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In Ways of Looking at a Woman, a book-length essay that interweaves memoir with film and literary history, Caroline Hagood assumes the role of detective to ask, what is a “woman,” “mother,” and “writer”? By turns smart, funny, and poignant, Ways of Looking at a Woman is a profound meditation on the many mysterious layers that make up both a book and a person.

“Caroline Hagood’s Ways of Looking at a Woman is a profoundly unique and honest piece of work, somehow executed with an astonishing lack of ego. She will break your heart with her naked sincerity; a masterful, singular writer who sheds light with every page.”

—Mary-Louise Parker

“This book is for the poetry lovers whose brains have gone fractured after childbirth, fractured by love and focus and television and books, every influence jostling for precious space. Is this a poem? Is it a memoir? Is it a book on art and motherhood and love? Yes. I’ll shelve it next to Maggie Nelson, on the shelf marked Necessary.”

—Emma Straub

"Her well-developed, imagery-laden prose makes the book an enjoyable read, and the essays' brevity makes them suitable for bingeing, if desired. Thoughtful, literary-minded musings on motherhood, art, and the frequent intersection of the two."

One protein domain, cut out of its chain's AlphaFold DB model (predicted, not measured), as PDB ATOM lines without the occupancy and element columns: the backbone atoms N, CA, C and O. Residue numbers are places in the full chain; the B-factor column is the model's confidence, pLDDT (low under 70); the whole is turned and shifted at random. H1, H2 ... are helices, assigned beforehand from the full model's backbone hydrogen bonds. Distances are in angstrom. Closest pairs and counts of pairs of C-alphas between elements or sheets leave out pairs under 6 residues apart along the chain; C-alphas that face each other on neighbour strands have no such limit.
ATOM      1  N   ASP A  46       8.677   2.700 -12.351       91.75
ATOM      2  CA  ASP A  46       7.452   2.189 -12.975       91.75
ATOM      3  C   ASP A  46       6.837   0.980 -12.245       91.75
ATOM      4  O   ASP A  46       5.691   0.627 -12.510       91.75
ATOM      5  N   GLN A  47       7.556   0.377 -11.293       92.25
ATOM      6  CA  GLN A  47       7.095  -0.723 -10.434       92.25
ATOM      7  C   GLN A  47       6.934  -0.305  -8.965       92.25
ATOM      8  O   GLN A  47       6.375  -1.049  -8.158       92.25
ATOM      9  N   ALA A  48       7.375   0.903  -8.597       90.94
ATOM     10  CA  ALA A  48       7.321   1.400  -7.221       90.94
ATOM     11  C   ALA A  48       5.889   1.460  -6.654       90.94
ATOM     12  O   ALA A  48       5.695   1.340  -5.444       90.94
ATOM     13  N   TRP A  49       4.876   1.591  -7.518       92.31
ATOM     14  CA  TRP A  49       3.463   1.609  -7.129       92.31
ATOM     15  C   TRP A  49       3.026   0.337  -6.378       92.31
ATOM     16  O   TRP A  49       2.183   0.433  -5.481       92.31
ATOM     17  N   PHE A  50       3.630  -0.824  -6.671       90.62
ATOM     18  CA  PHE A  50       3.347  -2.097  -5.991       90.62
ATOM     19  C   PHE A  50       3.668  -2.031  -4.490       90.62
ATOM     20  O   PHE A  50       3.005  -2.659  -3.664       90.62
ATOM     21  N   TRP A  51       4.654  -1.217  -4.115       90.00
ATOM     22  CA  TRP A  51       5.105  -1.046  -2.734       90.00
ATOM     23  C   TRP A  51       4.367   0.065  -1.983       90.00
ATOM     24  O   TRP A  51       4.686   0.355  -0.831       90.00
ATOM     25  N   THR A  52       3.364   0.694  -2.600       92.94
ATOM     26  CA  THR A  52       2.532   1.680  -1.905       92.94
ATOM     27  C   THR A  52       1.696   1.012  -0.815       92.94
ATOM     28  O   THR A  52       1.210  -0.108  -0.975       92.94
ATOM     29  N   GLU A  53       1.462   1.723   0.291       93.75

--Kirkus Reviews (Recommended Book)

The insistence of the personal as the poetic politic is reminiscent of Second Wave feminist, Betty Friedan's seminal text The Feminine Mystique, only reimagined for the Instagram generation...This book--which defies genres and makes readers question how they see themselves and the women in their lives--explodes the code of so-called women's work. But it does so with lyricism and kitschy allusions, a most convincing way to argue a point and spark a revolution."

--The Brooklyn Rail

Ways of Looking at a Woman is a smart, honest, funny, and endearing lyric portrait of the artist as a fragmented and reconstituted entity.”

Pank Magazine

“Caroline Hagood's critical eye is somehow both cool and passionate, and she uses it freely, beautifully, to gift readers a riveting portrait of a mind at work. Referencing high and low culture, family, academic syllabi, and most importantly, her body, Hagood has made something entirely new and all her own.”

—Elisa Albert

“Hagood’s Ways of Looking at a Woman is strikingly honest, comforting, and it’s a thousand things at once—but that is exactly it— so are women, so are writers, and so are mothers. If there is any perfect way to capture an experience with a single unique perspective, this may be it. Ways of Looking at a Woman is a vital read for everyone—it teaches, it explains, and it can make you feel at home.”

JMWW Journal